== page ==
Apple’s announced move to its own ARM-based processors to power upcoming Mac computers beginning in 2021 makes sense. The company can rationalize its environment across desktops, tablets and smartphones, and also potentially increase its margins by building its own chips (something that would not make sense if it did not have the massive volumes it has in smartphone processors).
But the move is not necessarily a fully compatible one for users of all applications – especially enterprise apps that may need a rewrite to operate effectively.
This means companies that deploy Macs in production environments need to decide what the new platform will mean for powering their workforce. While Apple believes few glitches will crop up as it moves macOS to new silicon – and no doubt will do all it can to make that a reality – there is a good possibility disruptions could still occur.
What should enterprises evaluate to limit any such disruptions?
What enterprise apps run on Mac and how?
Many high-performance apps are optimized at the OS level or potentially even below at the base hardware level. This is especially true of compute-intensive and graphics-intensive apps, but also ones that have large data bases they need to work with.
As Apple moves to a new chip, it must also rewrite its desktop OS for the new platform, something it’s begun with this year’s release of macOS Big Sur. This could potentially break any specialized or customized software running on the current version. While Apple will make an emulator available for compatibility purposes, emulators are generally not a good solution for high-performance needs as they tend to significantly slow down the processing within apps as they “translate” the software.
Companies must evaluate any apps they currently have to see how such a move could affect the operation and performance of such apps and what it will mean for operations.
Is emulation a viable approach? It depends
As already noted, emulation often results in significant performance issues. Further, emulation is not always perfect; past experiences have shown that some apps may not run correctly on emulators. If the apps aren’t particularly performance sensitive, they may function adequately, but enterprises should test any emulation software as soon as it is available to confirm full compatibility and performance. Further, enterprises should also evaluate plans from the software providers to see whether they expect to upgrade their applications to the newer platform (and when) and perhaps avoid the issue of emulation altogether.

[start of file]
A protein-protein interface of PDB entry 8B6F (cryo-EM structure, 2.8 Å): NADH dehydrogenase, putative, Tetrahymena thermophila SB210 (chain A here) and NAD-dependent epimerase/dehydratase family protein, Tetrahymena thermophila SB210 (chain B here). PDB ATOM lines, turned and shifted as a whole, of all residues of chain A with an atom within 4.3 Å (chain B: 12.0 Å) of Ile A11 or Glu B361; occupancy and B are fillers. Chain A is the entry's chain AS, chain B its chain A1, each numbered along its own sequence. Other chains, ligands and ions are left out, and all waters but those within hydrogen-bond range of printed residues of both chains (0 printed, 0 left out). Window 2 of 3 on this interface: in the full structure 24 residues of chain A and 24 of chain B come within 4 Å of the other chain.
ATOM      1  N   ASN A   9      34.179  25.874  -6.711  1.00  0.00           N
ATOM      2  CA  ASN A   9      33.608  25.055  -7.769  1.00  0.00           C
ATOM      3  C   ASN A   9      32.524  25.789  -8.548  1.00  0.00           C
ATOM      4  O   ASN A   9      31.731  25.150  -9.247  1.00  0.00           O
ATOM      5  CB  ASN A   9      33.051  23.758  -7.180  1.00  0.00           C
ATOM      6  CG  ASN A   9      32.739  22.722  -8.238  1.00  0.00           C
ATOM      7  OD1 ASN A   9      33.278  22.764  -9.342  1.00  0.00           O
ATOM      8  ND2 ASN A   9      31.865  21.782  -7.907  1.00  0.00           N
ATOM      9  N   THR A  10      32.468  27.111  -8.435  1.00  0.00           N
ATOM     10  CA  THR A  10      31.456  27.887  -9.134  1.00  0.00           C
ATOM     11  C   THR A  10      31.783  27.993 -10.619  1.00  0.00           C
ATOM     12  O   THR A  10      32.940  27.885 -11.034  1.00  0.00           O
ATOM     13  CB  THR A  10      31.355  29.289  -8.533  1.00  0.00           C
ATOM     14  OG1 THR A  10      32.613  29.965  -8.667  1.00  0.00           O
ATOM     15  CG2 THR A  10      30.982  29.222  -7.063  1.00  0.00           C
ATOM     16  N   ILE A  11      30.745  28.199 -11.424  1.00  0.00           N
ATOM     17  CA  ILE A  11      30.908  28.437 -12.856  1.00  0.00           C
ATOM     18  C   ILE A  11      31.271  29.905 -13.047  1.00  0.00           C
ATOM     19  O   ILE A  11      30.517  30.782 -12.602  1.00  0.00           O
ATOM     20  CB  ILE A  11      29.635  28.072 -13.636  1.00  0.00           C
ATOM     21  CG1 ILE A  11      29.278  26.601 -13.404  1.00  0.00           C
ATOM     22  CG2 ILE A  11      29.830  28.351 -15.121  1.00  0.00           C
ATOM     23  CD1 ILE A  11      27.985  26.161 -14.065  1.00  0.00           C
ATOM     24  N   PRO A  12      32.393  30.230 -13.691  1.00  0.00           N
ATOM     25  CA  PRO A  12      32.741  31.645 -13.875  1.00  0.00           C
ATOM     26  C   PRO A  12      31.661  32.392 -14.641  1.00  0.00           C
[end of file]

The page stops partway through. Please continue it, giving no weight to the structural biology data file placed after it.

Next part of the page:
What about peripherals?
Peripherals require optimized drivers to work with any new platform; this change will be no exception. In most cases for high-volume commodity peripherals, they simply work with the new systems. But in the case of specialized and/or custom peripherals, the drivers will most likely need to be re-written by the peripheral manufacturers. Companies should keep that in mind when making a decision on upgrading to the new Macs and – as with the apps, discuss with peripheral suppliers their plans for support of the new platform.
Time is on the enterprise’s side
Not all Intel Macs will go away in the short term. This does give enterprises who are concerned about compatibility, at least for the time being, an ability to remain on the current crop of Macs and even acquire newer Intel-based machines. Apple says it will be making future Macs with Intel processors, though it’s not yet clear what machines will be available with Intel chips (e.g., high end systems, current non-updated machines, entry-level hardware).
Companies that have concerns must address this directly with Apple. Still, there is at least a two-year availability window, according to Apple, for Intel-based hardware. And, of course, machines already in place may be used for their full lifecycle of two to four years
The bottom line
Few organizations will be affected right away since Apple processor-based computers and devices won’t be available for at least six to nine months. Even so, companies that rely on Macs need to be aware now of the potential disruptions the new machines could cause.
As with any migration to a new system architecture, companies should require that enterprise apps be optimized by the vendor for the new platform. Short of this, all enterprise apps have to be tested on the new hardware before wide deployment to users to verify performance and compatibility.
Finally, there is a real possibility that peripherals, especially customized peripherals, will need to be replaced as drivers may not become available, or at least not be available in a timely fashion. Enterprises that have an installed base of Mac machines should start now to build a strategy of how to integrate the new platforms, or potentially move to others (though I don’t expect that to happen in any large numbers).
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